“In order to increase a budget, you have to increase taxes and revenues every year. The Nevada state government could take a 20% cut and efficiency would go up. Nevada is fraught with fraud, waste, and abuse. It’s about using the money we have like a business and that is what Nevada needs, a business approach to funding things. I have no problem taking away or removing a program if it’s not working.”
Heck is an advocate for a zero tax basis on business as businesses already pay the taxes Nevadans pay: property, federal, sales, and businesses will stimulate the economy by building facilities and hiring workers. “The problem is that politicians think taxing business is the way to do it, but it is a pass-through for business,” Heck said.
When asked how he differentiates himself between a Sandoval Republican and Sisolak Democrat, Heck didn’t hold back:
“Sandoval wasn’t a Republican. He was a Democrat hiding behind Republican money and politicians. Governor Sandoval changed the margin tax to the commerce tax after a majority of Nevadans voted against the margin tax. With this name change, he and his Republicans in the legislature passed the largest tax increase in state history. Republicans weren’t happy with Sandoval. All but maybe one of those Republicans who raised taxes were voted out. I am a conservative. I am a businessman who works on issues and finds common-sense solutions and outcomes. I have a unique ability to get things done and for making lives better for Nevadans.”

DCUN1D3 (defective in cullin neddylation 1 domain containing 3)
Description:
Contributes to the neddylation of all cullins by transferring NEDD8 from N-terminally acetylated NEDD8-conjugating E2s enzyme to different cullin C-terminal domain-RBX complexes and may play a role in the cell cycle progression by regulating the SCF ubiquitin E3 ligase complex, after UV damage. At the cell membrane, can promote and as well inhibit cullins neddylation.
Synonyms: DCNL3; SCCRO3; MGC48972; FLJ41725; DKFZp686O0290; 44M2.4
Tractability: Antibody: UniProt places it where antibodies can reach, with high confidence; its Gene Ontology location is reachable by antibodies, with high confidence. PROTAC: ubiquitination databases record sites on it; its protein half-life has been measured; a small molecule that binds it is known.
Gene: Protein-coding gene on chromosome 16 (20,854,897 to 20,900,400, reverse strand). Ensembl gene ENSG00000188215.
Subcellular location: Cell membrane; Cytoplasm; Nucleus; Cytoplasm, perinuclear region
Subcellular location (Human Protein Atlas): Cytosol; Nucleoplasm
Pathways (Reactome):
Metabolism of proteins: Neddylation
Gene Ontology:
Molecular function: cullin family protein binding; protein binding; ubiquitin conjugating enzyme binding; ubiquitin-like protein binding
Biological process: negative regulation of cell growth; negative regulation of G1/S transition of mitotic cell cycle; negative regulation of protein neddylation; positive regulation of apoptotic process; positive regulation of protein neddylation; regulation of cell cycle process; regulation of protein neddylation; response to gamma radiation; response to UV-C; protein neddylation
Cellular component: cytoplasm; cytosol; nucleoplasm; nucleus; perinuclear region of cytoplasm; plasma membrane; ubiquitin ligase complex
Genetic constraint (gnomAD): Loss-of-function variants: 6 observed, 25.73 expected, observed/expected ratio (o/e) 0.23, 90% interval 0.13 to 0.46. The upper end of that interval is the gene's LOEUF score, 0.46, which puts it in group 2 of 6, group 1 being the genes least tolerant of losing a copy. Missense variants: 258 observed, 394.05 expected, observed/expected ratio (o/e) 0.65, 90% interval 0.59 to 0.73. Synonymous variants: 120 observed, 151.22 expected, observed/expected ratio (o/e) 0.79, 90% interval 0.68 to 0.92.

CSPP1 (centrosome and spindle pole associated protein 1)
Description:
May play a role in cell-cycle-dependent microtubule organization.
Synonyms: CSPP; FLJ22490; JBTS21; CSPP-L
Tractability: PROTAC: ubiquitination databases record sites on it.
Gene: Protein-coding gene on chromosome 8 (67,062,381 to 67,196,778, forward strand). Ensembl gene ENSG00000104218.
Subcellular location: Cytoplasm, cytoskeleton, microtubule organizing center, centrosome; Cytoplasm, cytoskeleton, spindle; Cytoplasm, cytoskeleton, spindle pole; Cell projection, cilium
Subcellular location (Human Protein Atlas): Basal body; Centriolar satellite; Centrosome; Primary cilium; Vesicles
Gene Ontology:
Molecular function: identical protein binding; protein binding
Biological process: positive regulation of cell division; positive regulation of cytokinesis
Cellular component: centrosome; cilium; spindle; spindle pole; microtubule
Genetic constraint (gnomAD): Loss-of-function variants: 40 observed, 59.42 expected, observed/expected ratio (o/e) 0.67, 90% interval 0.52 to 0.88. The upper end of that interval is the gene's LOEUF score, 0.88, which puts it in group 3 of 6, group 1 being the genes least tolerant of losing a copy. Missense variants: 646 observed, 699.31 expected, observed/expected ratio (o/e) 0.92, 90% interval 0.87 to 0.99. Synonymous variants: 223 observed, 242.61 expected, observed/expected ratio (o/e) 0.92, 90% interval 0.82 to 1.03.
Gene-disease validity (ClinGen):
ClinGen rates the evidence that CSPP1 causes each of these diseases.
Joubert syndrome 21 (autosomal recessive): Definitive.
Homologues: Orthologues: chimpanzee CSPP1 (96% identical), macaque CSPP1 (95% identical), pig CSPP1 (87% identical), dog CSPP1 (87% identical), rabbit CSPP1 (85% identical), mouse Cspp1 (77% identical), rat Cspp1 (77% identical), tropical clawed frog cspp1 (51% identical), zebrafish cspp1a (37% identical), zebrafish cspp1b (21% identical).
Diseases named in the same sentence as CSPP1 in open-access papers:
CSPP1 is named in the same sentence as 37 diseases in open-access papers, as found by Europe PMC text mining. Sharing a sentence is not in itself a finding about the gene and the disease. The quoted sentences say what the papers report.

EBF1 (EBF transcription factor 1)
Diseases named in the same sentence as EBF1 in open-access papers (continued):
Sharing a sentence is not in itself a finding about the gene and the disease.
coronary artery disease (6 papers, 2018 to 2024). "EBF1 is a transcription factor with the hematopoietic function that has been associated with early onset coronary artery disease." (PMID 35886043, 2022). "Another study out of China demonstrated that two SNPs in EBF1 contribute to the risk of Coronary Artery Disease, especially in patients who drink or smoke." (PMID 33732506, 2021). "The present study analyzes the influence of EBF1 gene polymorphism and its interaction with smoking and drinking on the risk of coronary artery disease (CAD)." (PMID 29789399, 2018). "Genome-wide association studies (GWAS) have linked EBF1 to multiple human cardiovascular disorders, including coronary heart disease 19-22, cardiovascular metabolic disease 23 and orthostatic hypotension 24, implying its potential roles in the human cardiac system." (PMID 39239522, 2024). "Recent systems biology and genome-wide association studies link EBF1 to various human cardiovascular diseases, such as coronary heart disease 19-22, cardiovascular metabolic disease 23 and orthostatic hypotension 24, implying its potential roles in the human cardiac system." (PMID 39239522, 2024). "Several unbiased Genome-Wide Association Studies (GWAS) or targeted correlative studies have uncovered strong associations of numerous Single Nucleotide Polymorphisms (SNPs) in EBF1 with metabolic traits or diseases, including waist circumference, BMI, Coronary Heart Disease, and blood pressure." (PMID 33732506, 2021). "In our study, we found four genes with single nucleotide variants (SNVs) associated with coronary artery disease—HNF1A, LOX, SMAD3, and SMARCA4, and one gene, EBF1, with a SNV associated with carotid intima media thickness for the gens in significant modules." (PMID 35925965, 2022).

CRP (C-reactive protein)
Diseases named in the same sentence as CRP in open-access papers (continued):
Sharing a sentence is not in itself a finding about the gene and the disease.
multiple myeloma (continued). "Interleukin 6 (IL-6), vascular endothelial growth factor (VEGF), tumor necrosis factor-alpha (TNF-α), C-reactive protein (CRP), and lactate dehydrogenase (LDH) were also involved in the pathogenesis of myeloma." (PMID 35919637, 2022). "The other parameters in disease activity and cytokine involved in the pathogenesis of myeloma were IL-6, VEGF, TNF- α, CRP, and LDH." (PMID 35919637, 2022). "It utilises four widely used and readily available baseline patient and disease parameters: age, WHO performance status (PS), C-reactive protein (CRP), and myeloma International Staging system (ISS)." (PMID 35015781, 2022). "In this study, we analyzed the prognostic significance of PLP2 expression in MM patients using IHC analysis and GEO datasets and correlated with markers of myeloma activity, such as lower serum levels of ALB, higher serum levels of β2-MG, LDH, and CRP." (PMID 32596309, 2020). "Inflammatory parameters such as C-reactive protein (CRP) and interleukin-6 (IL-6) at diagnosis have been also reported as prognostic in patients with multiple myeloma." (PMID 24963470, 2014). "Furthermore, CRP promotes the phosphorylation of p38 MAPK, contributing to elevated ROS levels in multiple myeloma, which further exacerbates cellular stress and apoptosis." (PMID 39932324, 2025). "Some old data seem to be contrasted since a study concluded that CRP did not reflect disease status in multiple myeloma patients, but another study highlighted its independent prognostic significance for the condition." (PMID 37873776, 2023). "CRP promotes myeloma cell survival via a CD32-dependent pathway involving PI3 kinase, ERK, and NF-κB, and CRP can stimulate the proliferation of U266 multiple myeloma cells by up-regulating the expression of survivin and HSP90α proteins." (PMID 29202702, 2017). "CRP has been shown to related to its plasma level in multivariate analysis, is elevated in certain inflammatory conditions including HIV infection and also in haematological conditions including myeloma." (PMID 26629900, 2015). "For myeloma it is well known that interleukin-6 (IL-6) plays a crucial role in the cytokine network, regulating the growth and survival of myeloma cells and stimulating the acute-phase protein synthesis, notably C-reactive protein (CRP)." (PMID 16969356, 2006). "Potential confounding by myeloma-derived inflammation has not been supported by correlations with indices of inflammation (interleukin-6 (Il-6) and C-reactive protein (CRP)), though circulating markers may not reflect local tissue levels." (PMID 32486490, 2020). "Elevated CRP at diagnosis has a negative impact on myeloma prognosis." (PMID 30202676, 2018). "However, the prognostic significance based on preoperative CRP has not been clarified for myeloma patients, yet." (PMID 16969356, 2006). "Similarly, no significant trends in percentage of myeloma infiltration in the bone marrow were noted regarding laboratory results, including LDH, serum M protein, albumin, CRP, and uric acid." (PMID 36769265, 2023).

Heck brandished Sisolak as a doctor practicing medicine without a license and said he should be criminally prosecuted for doing so, in that he denied Nevadans and doctors the ability to receive and prescribe medication during a pandemic.
“If you look at Sisolak, he was a commissioner, but in my career over 40 years, I have a much broader breadth of experience and was always the go-to guy to get things done. What Sisolak has done during the pandemic is criminal. Masks are a political mandate. Day one as the Nevada Governor, I will remove masks and vaccine mandates. I will put the best information out to the public so the public can decide what is best for themselves.” Heck added: ” I will never come between a doctor and a patient.”
Heck said that Nevadans, especially Independents, are angry about the mandates, masks, and shutdowns. “The anger is intense,” Heck said, “and Independents are fed up with the loss of freedom and Sisolak’s dictatorial mandates.” Nevada is “not a blue state” and due to this intense anger, Heck believes that Sisolak is very vulnerable and easy to beat.
When asked about resources and funding to beat Sisolak, Heck again referred to his successful business approach of finding solutions that were sometimes “out of the box.” He also referenced the truck driver in New Jersey, Edward Durr, who raised little money but won a big election. “With us military guys, it’s about being given a mission and completing the mission, and I am going to be the Nevada Governor. The Governor is responsible to service the people and not making excuses why that can’t be done. When the unemployment system failed during the shutdown, the governor made excuses. I come from a time that if a computer went down, you picked up a pencil to get things done. I would have done whatever it took to help those families in need. I will spend about 10 times what I spent on my Senate race and I know that is not a standard approach, but that is what I have always done in business and I have been successful. I am not going to be the same old politician.”